Eskom Energy Woes: How to Plan and Save with Renewable Energy

Eskom woes are a reality that we have to prepare for, or suffer with grace…

 

An old joke recently surfaced since its last sighting in the 2008 blackouts, when Eskom implemented their latest national rolling blackouts during Oct-Nov 2014. The joke says, ‘What did South Africans use before candles? … Eskom”. Jokes aside, the Eskom situation is dire and a reality here to stay for the foreseeable future. Should we ignore it and hope it goes away? Or are there ways to continue with our current lifestyle and business operations independent of Eskom’s debacle? As with any large obstacle, it is best solved using multi-pronged approach and finding a robust, long-term solution(s). Below are a few important considerations when assessing your energy security:

 

1

 

Grid Shortages

 

The Eskom situation is well documented in the public domain. The current blackouts should be no surprise for anyone who was in the country in 2008. The Eskom reserve margin (power station capacity vs national demand) was perilously low at that stage. Unfortunately for the global economy and fortuitous for Eskom, the global financial crisis affected all markets, reducing corporate output and and energy demand. Eskom’s reserve margin took a relieved breather in 2009 as the country’s energy demand dropped along with global economic activity and has slowly been increasing since then. Now the Eskom reserve margin is back at its 2008 levels, causing expected grid shortages which we should expect to continue.

 

3

 

Inevitable Power Outages

 

Until the mega-coal power stations(Medupi and Kusile) come online, Eskom is going to be under constant pressure to manage the national grid. Any unforeseen problems or collapses at the heavily-under-maintained power stations could cause a complete grid breakdown, and Eskom has confirmed it could take up to two weeks to get the grid operational again. South African’s can live in denial or accept the reality and prepare for the inevitable Eskom power wobbles.

 

2

 

Rise in Green Technology

 

After the last blackouts, most businesses and wealthy homeowners installed generators to provide backup alternative power. This was definitely the best practical solution at the time. Low capital outlay and only the benefit of paying for diesel only when required makes it an attractive solution. Renewable energy solutions like PV solar and wind were far too expensive and inconceivable at the time. As more funds and resources flowed toward renewable energy companies, the price of these technologies have reduced drastically over the last five years. Prices of green technologies, especially solar and wind, have more than halved and are now extremely competitive against Eskom grid tariffs.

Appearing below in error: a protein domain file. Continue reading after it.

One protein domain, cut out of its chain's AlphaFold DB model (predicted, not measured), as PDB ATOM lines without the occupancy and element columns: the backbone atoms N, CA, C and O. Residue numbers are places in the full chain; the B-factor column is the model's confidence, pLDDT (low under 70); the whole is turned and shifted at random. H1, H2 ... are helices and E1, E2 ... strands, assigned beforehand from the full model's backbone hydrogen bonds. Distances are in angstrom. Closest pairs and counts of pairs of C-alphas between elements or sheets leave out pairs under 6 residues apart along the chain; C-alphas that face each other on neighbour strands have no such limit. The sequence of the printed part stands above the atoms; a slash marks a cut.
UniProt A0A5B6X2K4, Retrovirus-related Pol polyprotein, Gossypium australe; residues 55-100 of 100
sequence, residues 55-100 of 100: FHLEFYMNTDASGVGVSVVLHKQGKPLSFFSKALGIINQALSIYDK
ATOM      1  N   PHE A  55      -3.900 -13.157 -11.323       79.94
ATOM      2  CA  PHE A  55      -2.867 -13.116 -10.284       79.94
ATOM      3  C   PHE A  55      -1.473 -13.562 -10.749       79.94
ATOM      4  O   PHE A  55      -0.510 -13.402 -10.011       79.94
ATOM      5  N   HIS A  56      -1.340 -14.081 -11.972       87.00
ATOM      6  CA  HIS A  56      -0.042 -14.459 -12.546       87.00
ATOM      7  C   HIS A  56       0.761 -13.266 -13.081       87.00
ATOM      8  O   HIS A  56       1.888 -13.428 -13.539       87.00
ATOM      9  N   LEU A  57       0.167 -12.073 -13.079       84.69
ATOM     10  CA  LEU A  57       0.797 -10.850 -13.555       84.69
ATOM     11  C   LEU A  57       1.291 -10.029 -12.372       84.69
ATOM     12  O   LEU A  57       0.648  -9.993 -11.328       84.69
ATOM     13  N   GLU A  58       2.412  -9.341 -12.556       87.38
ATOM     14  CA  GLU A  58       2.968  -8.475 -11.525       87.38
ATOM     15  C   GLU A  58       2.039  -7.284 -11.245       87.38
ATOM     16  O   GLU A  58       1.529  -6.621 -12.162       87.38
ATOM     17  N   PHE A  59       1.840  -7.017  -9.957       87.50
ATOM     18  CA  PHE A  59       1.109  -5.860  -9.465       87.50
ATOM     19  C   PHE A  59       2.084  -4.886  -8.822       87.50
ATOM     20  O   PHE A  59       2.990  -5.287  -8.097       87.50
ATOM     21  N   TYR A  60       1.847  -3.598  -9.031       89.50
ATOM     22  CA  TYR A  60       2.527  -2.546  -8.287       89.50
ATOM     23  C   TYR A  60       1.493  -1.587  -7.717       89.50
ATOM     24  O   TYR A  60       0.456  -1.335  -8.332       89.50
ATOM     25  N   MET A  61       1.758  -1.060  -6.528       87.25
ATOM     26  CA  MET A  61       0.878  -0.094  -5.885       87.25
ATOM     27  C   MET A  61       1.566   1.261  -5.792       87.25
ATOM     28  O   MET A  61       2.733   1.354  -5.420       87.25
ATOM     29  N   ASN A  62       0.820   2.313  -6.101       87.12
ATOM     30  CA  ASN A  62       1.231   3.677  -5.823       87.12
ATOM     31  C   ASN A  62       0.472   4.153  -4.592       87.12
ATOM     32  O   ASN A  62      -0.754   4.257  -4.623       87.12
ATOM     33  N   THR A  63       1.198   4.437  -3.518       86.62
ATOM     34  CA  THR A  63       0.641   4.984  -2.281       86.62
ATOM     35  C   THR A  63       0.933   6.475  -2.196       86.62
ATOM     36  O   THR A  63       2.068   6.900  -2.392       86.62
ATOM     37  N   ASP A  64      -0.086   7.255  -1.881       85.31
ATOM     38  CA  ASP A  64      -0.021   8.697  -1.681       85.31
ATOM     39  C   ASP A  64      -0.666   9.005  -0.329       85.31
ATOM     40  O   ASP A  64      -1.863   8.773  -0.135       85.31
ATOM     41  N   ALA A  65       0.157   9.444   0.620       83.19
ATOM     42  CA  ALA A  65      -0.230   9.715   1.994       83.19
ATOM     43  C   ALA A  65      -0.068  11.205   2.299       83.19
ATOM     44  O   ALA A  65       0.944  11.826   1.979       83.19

4

 

PV Solar & Wind Energy

 

PV solar works exceptionally well in the sunny parts of South Africa, typically the Highveld. Coastal areas have good wind energy potential, but require complicated assessment and monitoring of wind speeds before designing and installing a system. Solar on the other hand is far simpler. You can get solar radiation maps from the internet. As long as you install panels in the optimum orientation and without shading, you should get pretty close to the expected power production. No frills on a well installed PV solar system. When the sun shines you get free power.

 

6

 

Feeding Power to the Grid

 

Another complexity we South Africans have to become used to is the lack of clarity on feeding back into the grid. This is the process of sending excess power that your renewable energy system produces back to Eskom/municipality and getting credited for it. Actual rules and policy will differ between municipalities. Batteries are useful to store this excess power, for use when the when the sun is not shining. Batteries contribute substantially to the cost and complexity of the system. They do however provide ultimate protection against blackouts, if this happens when the sun is not shining for instance.

 

solar

 

PV Solar-Battery System

 

A PV solar-battery system consists of the following parts:

• PV panels -> Robust, hail resistant, operate under harsh South African summers, warranty, manufacturer
• Framing -> Wind speed handling, load bearing, simple, unobtrusive, warranty
• Solar inverter -> Performance, wide operating range, warranty, manufacturer
• Battery inverter -> Performance, wide operating range, functionality, warranty, manufacturer
• Battery -> Performance, deep cycle gel, minimum maintenance, warranty, manufacturer
• Cabling and parts -> load and power bearing, performance
• Metering -> Installation, functionality, access, data costs, ease of use and reporting

 

7

 

Renewable Energy Savings

 

It is recommended to do a little research into the technology you are considering and assessing the cost-benefit analysis for yourself.  The savings from the renewable energy system production is directly related to the cost of electricity. The value of having power during Eskom blackouts is difficult to quantify. Consider a reasonable annual fee for maintenance and you can easily develop a projected net cash flow for your system.

 

4

 

If you are considering a solution for independence against Eskom, a pragmatic approach is to know how much power you are using and which appliances are the largest consumers. Identify priority loads, how many hours of independence you want and then decide on a budget. Reduce all possible equipment to efficient or renewable sources like LED lights, solar geysers etc.. You will then be better positioned to know your needs and assess what various installation companies available on the market have to offer. Forewarned is forearmed  in this industry.

 

Contact New Southern Energy at our Cape Town or Gauteng office for a free initial consultation.

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